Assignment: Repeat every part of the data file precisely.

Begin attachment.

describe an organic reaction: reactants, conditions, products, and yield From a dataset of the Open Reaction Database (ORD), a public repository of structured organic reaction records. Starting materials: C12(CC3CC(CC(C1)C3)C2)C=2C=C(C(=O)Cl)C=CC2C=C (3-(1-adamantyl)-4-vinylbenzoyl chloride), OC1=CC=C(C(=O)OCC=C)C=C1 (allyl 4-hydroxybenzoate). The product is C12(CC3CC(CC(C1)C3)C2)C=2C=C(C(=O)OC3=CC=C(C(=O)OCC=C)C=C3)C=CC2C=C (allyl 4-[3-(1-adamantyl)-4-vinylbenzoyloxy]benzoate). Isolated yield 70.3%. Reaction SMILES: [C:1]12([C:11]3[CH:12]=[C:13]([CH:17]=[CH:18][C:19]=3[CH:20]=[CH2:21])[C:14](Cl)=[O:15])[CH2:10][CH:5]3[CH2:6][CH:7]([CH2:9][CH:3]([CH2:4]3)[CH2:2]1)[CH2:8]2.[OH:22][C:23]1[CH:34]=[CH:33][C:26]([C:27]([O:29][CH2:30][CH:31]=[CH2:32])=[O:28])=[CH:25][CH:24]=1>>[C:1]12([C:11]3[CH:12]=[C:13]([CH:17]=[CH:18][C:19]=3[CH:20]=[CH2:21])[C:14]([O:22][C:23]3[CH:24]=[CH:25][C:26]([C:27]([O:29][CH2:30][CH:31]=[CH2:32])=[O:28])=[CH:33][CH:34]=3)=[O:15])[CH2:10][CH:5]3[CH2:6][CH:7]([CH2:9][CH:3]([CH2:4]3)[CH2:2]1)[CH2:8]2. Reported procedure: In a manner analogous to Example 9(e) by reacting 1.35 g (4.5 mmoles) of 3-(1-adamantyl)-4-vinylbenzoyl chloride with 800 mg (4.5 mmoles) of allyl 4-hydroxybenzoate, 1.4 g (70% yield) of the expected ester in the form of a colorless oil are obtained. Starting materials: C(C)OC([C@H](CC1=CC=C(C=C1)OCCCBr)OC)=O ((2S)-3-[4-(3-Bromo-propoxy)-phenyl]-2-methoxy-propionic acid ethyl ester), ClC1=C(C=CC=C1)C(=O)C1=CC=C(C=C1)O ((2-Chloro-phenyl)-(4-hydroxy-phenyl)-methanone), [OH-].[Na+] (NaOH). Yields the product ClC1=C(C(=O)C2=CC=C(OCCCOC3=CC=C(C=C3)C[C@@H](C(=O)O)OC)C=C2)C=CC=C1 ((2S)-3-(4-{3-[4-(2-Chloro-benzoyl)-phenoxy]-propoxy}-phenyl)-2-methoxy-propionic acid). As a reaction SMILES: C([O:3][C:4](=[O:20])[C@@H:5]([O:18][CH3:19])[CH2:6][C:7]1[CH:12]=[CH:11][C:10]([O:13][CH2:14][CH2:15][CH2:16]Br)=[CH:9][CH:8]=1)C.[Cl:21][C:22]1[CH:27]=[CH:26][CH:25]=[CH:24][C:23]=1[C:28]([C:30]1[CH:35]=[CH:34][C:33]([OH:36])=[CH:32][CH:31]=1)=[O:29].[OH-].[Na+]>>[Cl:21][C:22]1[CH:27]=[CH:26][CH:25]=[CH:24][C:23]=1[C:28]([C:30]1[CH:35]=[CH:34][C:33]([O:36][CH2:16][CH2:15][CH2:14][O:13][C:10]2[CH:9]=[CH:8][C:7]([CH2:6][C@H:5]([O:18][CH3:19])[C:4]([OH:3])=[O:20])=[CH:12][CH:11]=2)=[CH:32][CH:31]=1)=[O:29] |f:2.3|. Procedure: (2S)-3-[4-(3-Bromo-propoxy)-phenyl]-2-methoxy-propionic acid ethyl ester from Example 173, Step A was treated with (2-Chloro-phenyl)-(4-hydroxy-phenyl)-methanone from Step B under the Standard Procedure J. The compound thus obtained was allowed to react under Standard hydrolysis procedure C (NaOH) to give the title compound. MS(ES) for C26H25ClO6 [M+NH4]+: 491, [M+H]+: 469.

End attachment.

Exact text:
describe an organic reaction: reactants, conditions, products, and yield From a dataset of the Open Reaction Database (ORD), a public repository of structured organic reaction records. Starting materials: C12(CC3CC(CC(C1)C3)C2)C=2C=C(C(=O)Cl)C=CC2C=C (3-(1-adamantyl)-4-vinylbenzoyl chloride), OC1=CC=C(C(=O)OCC=C)C=C1 (allyl 4-hydroxybenzoate). The product is C12(CC3CC(CC(C1)C3)C2)C=2C=C(C(=O)OC3=CC=C(C(=O)OCC=C)C=C3)C=CC2C=C (allyl 4-[3-(1-adamantyl)-4-vinylbenzoyloxy]benzoate). Isolated yield 70.3%. Reaction SMILES: [C:1]12([C:11]3[CH:12]=[C:13]([CH:17]=[CH:18][C:19]=3[CH:20]=[CH2:21])[C:14](Cl)=[O:15])[CH2:10][CH:5]3[CH2:6][CH:7]([CH2:9][CH:3]([CH2:4]3)[CH2:2]1)[CH2:8]2.[OH:22][C:23]1[CH:34]=[CH:33][C:26]([C:27]([O:29][CH2:30][CH:31]=[CH2:32])=[O:28])=[CH:25][CH:24]=1>>[C:1]12([C:11]3[CH:12]=[C:13]([CH:17]=[CH:18][C:19]=3[CH:20]=[CH2:21])[C:14]([O:22][C:23]3[CH:24]=[CH:25][C:26]([C:27]([O:29][CH2:30][CH:31]=[CH2:32])=[O:28])=[CH:33][CH:34]=3)=[O:15])[CH2:10][CH:5]3[CH2:6][CH:7]([CH2:9][CH:3]([CH2:4]3)[CH2:2]1)[CH2:8]2. Reported procedure: In a manner analogous to Example 9(e) by reacting 1.35 g (4.5 mmoles) of 3-(1-adamantyl)-4-vinylbenzoyl chloride with 800 mg (4.5 mmoles) of allyl 4-hydroxybenzoate, 1.4 g (70% yield) of the expected ester in the form of a colorless oil are obtained. Starting materials: C(C)OC([C@H](CC1=CC=C(C=C1)OCCCBr)OC)=O ((2S)-3-[4-(3-Bromo-propoxy)-phenyl]-2-methoxy-propionic acid ethyl ester), ClC1=C(C=CC=C1)C(=O)C1=CC=C(C=C1)O ((2-Chloro-phenyl)-(4-hydroxy-phenyl)-methanone), [OH-].[Na+] (NaOH). Yields the product ClC1=C(C(=O)C2=CC=C(OCCCOC3=CC=C(C=C3)C[C@@H](C(=O)O)OC)C=C2)C=CC=C1 ((2S)-3-(4-{3-[4-(2-Chloro-benzoyl)-phenoxy]-propoxy}-phenyl)-2-methoxy-propionic acid). As a reaction SMILES: C([O:3][C:4](=[O:20])[C@@H:5]([O:18][CH3:19])[CH2:6][C:7]1[CH:12]=[CH:11][C:10]([O:13][CH2:14][CH2:15][CH2:16]Br)=[CH:9][CH:8]=1)C.[Cl:21][C:22]1[CH:27]=[CH:26][CH:25]=[CH:24][C:23]=1[C:28]([C:30]1[CH:35]=[CH:34][C:33]([OH:36])=[CH:32][CH:31]=1)=[O:29].[OH-].[Na+]>>[Cl:21][C:22]1[CH:27]=[CH:26][CH:25]=[CH:24][C:23]=1[C:28]([C:30]1[CH:35]=[CH:34][C:33]([O:36][CH2:16][CH2:15][CH2:14][O:13][C:10]2[CH:9]=[CH:8][C:7]([CH2:6][C@H:5]([O:18][CH3:19])[C:4]([OH:3])=[O:20])=[CH:12][CH:11]=2)=[CH:32][CH:31]=1)=[O:29] |f:2.3|. Procedure: (2S)-3-[4-(3-Bromo-propoxy)-phenyl]-2-methoxy-propionic acid ethyl ester from Example 173, Step A was treated with (2-Chloro-phenyl)-(4-hydroxy-phenyl)-methanone from Step B under the Standard Procedure J. The compound thus obtained was allowed to react under Standard hydrolysis procedure C (NaOH) to give the title compound. MS(ES) for C26H25ClO6 [M+NH4]+: 491, [M+H]+: 469.